Skip to main content

What fate awaits Kurds fighting for the Islamic State?

The future seems desolate — and short — for Kurds who joined IS.
Smoke rises from an Islamic State vehicle near al-Shadadi town, Hasaka countryside Syria February 18, 2016. REUTERS/Rodi Said  - RTX27LEW

DIYARBAKIR, Turkey — In the battle for Mosul in Iraq, the Islamic State (IS) is losing power and, simultaneously, its Kurdish fighters, as forces spearheaded by the Kurdistan Regional Government (KRG) peshmerga advance.

Like the Kurds of Turkey, in recent years, Kurds in Iraq, Syria and Iran began identifying with IS. After IS turned Iraq into a battlefield, hundreds of Kurds joined. Kurdish young people became interested in IS not only because of the strengthening Islamic movement in the Kurdistan Region, but also because of social and political crises. According to the KRG's Religious Affairs Department, in the past three years more than 500 people ages 11-25 joined IS from Iraqi Kurdistan alone.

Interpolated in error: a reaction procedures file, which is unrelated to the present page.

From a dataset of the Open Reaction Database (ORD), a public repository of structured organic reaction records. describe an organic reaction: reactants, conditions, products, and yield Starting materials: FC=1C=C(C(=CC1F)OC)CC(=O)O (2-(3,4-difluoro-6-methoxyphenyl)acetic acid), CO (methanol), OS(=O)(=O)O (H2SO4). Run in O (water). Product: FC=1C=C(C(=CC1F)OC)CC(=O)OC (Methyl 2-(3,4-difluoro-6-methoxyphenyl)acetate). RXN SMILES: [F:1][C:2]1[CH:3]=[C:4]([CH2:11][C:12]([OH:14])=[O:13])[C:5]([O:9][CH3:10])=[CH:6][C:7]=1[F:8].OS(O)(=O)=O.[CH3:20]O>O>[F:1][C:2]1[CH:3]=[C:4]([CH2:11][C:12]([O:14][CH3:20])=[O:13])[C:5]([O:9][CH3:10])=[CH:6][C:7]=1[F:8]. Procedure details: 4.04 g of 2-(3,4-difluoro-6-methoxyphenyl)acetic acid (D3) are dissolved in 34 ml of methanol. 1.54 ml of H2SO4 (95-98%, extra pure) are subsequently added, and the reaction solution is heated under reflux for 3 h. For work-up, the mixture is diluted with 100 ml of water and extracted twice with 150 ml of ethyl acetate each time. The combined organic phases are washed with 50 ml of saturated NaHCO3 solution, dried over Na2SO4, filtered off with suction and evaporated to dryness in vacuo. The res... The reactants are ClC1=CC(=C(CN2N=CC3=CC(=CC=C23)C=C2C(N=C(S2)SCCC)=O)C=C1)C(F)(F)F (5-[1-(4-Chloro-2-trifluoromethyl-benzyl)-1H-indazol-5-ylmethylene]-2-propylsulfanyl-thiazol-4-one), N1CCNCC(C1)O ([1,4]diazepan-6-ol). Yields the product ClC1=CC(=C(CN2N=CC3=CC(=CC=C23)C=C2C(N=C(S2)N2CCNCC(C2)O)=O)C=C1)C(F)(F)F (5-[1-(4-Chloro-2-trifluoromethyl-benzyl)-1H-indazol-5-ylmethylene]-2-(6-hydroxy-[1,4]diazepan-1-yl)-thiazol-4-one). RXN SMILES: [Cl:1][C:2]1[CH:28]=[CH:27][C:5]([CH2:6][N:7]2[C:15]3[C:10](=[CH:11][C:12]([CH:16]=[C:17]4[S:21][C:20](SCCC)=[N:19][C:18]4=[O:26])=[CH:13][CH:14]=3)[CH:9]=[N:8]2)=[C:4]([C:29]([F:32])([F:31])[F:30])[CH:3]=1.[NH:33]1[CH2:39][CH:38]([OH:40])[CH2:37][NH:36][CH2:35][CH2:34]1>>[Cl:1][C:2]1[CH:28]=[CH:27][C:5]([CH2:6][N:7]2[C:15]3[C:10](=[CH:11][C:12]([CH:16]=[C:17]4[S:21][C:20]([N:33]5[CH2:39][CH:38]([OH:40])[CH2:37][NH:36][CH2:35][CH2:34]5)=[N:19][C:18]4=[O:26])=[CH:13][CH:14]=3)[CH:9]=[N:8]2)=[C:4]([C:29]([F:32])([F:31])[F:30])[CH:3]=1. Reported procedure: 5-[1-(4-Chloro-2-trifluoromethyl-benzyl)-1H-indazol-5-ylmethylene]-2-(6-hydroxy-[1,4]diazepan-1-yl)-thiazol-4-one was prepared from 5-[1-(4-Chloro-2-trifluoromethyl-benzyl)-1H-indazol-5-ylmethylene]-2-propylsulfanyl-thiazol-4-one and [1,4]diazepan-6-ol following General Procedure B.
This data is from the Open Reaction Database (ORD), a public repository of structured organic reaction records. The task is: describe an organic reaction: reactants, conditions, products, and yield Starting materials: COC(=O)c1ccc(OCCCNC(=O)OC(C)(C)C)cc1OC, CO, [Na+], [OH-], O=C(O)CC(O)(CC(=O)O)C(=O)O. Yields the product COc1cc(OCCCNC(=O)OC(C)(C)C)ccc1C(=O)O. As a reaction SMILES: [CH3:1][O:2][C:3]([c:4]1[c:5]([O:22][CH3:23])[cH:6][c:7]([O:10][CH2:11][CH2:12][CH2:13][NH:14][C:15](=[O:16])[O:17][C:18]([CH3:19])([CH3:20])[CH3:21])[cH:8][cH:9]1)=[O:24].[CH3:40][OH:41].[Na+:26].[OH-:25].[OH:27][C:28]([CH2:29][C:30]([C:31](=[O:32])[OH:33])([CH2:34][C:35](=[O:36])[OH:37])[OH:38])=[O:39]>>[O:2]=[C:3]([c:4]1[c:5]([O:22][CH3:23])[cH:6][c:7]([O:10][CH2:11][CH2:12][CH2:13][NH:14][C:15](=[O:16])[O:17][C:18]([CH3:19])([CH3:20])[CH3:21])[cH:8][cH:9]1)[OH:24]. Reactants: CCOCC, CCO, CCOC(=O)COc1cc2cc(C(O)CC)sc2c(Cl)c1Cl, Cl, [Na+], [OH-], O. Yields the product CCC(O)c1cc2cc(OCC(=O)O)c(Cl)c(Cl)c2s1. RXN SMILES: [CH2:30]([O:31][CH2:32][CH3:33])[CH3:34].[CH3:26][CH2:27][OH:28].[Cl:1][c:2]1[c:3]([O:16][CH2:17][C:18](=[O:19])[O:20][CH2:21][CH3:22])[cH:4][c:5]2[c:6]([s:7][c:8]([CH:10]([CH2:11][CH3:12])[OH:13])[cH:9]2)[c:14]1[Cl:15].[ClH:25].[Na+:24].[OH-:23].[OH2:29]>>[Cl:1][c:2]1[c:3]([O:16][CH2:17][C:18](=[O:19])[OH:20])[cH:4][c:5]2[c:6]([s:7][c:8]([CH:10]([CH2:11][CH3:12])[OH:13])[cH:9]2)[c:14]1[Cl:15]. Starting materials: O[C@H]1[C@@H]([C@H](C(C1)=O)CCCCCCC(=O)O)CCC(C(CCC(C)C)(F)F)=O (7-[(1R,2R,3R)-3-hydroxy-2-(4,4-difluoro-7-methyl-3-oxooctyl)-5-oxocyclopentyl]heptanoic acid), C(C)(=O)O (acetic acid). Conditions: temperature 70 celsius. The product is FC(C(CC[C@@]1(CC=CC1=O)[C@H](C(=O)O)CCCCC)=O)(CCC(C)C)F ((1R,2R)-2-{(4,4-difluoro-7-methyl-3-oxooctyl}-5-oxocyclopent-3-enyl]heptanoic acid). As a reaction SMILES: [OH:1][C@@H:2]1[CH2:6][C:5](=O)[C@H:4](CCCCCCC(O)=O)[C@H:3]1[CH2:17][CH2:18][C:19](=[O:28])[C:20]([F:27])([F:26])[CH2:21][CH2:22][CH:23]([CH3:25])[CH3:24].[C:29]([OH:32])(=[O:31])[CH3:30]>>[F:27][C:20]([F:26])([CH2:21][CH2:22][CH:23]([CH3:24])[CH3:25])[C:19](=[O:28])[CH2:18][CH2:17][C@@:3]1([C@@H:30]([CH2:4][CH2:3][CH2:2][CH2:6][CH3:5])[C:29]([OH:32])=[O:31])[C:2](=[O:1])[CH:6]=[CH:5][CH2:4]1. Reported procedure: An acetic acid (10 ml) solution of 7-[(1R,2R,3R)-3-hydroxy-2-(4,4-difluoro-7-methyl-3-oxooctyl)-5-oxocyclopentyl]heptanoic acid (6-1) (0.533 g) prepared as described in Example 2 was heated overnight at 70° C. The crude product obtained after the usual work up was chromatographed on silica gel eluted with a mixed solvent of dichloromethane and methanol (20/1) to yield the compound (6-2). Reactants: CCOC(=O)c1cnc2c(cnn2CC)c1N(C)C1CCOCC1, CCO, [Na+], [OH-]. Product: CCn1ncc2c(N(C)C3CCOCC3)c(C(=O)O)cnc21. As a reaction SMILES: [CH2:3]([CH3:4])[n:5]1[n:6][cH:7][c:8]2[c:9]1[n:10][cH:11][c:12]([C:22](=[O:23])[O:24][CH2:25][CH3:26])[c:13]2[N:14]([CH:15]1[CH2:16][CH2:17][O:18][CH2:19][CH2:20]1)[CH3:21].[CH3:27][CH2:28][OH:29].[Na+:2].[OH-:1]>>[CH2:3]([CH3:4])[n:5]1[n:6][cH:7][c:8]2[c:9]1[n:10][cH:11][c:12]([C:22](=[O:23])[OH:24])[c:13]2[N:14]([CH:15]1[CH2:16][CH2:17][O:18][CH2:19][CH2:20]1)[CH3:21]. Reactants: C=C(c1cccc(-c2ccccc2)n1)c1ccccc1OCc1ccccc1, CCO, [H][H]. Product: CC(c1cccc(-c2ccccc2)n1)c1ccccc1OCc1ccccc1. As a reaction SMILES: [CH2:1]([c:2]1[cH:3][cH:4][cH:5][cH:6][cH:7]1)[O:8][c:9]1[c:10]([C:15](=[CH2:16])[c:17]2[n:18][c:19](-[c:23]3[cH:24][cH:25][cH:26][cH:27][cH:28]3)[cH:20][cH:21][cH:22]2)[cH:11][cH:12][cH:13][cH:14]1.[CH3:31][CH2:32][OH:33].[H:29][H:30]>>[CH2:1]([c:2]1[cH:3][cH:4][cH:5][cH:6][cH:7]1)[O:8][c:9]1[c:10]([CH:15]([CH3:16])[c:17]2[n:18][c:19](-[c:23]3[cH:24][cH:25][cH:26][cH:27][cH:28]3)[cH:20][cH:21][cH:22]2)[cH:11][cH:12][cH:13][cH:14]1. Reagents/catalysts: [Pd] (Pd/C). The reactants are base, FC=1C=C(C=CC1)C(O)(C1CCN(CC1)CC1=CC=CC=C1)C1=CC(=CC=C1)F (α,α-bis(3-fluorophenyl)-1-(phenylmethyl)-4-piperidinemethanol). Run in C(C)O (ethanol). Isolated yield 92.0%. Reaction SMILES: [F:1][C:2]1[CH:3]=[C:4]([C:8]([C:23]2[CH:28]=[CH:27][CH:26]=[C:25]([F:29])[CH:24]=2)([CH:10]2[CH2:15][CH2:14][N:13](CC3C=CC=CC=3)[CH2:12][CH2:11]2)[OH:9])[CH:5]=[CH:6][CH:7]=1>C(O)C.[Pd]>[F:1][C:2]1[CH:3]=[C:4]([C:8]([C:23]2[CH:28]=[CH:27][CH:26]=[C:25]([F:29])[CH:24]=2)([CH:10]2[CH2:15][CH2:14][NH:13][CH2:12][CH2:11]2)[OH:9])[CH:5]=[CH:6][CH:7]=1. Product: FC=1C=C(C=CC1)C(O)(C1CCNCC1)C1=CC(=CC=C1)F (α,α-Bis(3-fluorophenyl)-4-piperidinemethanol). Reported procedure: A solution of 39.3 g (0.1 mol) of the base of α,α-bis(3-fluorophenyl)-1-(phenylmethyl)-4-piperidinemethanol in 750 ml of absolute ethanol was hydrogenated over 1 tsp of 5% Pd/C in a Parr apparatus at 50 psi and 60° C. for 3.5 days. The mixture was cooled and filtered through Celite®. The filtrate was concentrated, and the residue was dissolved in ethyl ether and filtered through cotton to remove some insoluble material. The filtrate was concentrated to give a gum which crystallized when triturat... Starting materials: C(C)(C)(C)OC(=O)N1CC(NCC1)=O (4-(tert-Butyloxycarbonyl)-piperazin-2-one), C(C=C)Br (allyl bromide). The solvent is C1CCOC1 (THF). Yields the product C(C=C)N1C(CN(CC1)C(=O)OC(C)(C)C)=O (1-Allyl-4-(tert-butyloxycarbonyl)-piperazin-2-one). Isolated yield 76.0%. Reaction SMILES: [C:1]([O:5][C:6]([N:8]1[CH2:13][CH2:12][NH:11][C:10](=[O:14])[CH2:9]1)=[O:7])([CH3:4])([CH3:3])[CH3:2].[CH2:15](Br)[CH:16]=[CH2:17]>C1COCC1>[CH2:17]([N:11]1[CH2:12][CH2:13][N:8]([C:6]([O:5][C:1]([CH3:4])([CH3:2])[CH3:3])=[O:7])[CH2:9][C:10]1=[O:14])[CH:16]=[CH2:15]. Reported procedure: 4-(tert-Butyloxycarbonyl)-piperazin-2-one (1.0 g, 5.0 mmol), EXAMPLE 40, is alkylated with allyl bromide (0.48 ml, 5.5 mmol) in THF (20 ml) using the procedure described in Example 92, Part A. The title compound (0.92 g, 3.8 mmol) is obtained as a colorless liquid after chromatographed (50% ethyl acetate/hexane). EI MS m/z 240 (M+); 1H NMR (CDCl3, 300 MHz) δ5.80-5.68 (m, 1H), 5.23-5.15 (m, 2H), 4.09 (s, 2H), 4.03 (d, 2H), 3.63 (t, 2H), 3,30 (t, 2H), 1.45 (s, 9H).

Access the Middle East news and analysis you can trust

Join our community of Middle East readers to experience all of Al-Monitor, including 24/7 news, analyses, memos, reports and newsletters.


Only $100 per year.